If your device is in a unusable range and you use it anyways do you get interference of audio on top of the event you are trying to record or do you get the Feds crashing your event and taking you off to jail?

Am I making more of this than what it seem to be?, or is this a very serious consideration before you purchase a wireless transmitter?

By the way (BTW) what does YMMV mean?

Melvin
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Old March 11th, 2010, 08:47 PM   #9
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Your mileage may vary.

IIRC (If I remember correctly) the G3 range is legal (unlike certain G2 systems), so no Feds will bust your video shoot. The worst that will happen is that you will get awful interference. I didn't even think about any of this when I bought my G2 system, and I have had no problem (or FCC busts.)
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Old March 11th, 2010, 10:24 PM   #10
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well the biggest reason for different ranges is to address the issue of open channels. each city will have its own combination of open channels. I own many more mics than i ever use, but have all three ranges in my inventory. when a job comes up, i search the chart like i did for you, to see what will work best in the job's area. i work all over the US and some cities are great for wireless, others a nightmare. the number of active mics is certainly a factor as well, but i don't get the feeling we have very many users here on dvinfo that use more that 10 wireless at a time.

back to your purchase, I think either A or G would each be a good bet, each band shows a solid 6 MHz of free spectrum in your area. As I pointed out, the B band is totally occupied in your area and would be wisely avoided. that being said, i use occupied channels a lot, and MANY things factor into a channel being usable or not-you just have to try them out. each of the three ranges gives you 1400+ channels to use, the odds of finding a few good clean channels are usually pretty good.

All three of the current bands A, B, and G are legal to use in the US. The now discontinued C band will be illegal to use after this June, and are not being sold by any legitimate dealers, as far as I know. There are a ton of C units on eBay, don't waste your money. As far as Feds coming round, highly unlikely, as these mics have a pretty short range. they would have to be monitoring within a mile of your location to even know you were there. I think the FCC's point is to make it very clear that the 700 band belongs to new owners that paid a LOT of money to be there, and we are effectively squatting to begin with.

Whatever you end up buying, use a little common sense with wireless. A cable will always sound better, and be interference free. Use wire when you can. Wireless is not a substitute for needing a longer cable-there is a definite distance limitation esp. with the camera mounted receivers. Check your frequencies BEFORE you record, and always check for more than one, so that if you need to change you will know where to go. Have someone walk the mic around the ENTIRE area you will be using-LISTEN to see if it sounds ok. This takes time but is CRUCIAL imo. Always be more critical of longer distances between mic and receiver, the further they are apart the easier it becomes to get interference. The squelch setting does NOT prevent interference, it just keeps you from hearing it when the mic is off. Leave squelch at low, if you get interference-SWITCH to another channel. Sometimes you will go through a lot of channels before you find something usable. Be patient, when you get it dialed in wireless is great!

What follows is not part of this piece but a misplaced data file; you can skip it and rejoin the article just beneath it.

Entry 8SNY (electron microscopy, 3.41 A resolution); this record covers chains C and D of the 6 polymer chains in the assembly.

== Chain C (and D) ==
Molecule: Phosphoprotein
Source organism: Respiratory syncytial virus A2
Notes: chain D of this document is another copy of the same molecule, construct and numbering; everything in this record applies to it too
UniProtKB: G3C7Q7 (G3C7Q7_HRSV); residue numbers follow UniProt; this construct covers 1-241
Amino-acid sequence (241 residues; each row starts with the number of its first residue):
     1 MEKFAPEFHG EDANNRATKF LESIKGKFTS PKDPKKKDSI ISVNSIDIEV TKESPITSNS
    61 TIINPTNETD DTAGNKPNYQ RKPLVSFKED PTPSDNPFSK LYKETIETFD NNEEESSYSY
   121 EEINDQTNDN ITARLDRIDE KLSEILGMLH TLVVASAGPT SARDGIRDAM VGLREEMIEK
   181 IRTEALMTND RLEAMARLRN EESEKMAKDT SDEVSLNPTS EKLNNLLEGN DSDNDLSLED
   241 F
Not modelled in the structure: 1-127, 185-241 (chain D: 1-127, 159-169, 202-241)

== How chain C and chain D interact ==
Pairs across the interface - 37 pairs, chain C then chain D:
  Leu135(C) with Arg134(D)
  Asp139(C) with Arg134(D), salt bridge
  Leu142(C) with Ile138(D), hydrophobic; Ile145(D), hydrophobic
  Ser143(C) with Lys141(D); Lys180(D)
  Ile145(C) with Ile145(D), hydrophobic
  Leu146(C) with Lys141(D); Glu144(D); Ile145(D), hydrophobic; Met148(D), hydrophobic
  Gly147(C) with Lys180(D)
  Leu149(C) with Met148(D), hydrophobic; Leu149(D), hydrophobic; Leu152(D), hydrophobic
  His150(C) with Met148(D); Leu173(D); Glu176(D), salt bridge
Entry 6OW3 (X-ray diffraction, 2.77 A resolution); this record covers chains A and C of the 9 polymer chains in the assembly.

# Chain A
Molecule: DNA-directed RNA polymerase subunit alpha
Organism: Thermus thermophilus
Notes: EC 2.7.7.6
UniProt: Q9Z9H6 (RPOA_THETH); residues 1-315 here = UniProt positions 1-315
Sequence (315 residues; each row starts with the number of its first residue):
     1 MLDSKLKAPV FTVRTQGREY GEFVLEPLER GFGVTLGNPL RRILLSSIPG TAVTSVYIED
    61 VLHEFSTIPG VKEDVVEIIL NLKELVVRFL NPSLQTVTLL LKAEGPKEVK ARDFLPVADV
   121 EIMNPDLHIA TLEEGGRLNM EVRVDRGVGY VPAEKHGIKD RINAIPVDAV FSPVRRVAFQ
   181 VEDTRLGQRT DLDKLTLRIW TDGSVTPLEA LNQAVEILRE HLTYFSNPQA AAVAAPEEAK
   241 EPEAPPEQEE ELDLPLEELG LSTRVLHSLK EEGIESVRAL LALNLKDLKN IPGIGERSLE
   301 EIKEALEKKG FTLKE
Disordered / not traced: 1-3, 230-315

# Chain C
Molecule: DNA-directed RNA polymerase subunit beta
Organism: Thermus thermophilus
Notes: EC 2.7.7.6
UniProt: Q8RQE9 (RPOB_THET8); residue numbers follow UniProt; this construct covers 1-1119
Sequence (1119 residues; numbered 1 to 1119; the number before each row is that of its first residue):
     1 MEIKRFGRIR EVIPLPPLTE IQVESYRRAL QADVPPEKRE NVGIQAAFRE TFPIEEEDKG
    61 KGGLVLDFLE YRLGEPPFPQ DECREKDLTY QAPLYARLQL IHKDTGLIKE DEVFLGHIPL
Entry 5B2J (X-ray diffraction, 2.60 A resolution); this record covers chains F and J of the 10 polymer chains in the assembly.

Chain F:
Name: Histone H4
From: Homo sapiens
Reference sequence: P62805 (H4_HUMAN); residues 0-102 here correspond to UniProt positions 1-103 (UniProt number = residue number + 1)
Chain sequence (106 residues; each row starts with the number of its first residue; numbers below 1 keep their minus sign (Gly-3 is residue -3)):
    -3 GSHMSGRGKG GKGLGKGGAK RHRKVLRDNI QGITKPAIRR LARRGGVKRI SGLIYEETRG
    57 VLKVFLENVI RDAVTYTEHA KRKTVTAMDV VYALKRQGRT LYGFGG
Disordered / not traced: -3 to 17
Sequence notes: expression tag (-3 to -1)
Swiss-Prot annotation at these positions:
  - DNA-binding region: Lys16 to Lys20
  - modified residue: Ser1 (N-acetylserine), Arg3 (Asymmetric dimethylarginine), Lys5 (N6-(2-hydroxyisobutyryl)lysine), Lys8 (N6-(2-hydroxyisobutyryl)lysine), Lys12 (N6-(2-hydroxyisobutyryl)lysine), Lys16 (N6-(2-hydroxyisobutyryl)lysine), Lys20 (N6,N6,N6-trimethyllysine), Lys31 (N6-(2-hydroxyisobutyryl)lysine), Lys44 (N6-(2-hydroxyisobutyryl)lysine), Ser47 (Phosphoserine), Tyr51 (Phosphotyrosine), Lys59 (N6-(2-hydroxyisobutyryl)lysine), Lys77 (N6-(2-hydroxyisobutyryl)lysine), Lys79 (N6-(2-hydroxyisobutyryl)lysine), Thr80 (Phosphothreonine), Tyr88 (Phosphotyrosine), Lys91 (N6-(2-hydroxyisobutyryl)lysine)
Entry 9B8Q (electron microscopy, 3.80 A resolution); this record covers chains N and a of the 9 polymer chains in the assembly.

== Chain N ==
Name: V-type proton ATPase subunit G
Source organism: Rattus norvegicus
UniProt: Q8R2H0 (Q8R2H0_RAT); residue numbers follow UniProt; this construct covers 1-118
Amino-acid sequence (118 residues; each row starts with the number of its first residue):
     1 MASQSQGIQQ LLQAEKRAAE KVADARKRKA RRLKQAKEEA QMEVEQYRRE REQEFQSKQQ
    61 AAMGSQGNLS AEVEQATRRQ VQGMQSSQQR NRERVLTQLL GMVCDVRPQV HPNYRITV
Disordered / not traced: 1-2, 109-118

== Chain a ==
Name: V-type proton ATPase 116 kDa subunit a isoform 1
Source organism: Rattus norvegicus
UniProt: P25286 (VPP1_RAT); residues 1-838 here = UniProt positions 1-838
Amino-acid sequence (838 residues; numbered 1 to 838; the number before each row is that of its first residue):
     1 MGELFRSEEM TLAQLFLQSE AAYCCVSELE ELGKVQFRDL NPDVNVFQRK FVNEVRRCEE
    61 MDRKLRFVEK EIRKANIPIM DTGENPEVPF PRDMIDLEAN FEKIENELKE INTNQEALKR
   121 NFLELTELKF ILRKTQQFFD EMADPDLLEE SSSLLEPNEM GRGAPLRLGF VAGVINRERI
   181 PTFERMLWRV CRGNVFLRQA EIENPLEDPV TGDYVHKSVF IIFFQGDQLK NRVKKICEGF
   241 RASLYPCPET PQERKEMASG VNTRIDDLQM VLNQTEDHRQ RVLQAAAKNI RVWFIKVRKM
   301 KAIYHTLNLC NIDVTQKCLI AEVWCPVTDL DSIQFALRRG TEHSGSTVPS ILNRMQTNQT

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Old March 12th, 2010, 02:58 AM   #11
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Just started looking for new wireless.....not that it applies directly to this thread....but being in Wash DC....and looking at the freq chart....it would seem I'm screwed if I wanted to go with the g3. Everything is taken up. At that point does it become a crap shoot as to which range to pick??

Thanks
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Old March 12th, 2010, 08:17 AM   #12
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Wow, only 500-506 open in DC. Like I said before, its getting tougher to find space on the air for wireless mics. This is why I say wireless mics need their own dedicated space. Its getting tiresome and expensive to keep replacing equipment because the bandwidth we used to rely on keeps going away, making equipment that is otherwise functional-USELESS.

You would think that the number of wireless users would count for something. Think about how many churches, theatre, performing arts, bands, videographers, BROADCASTERS, and the like that all use wireless microphones. We are all in this same sinking boat, trying to find channels we can use. I read something at NAB last year saying that since wireless users are not licensed, or documented in any way-that there must not be enough of them to worry about. Could we maybe pick TWO tv channels and leave them open in every market for this type of use? Or even just ANY two in a given market? That would help immensely!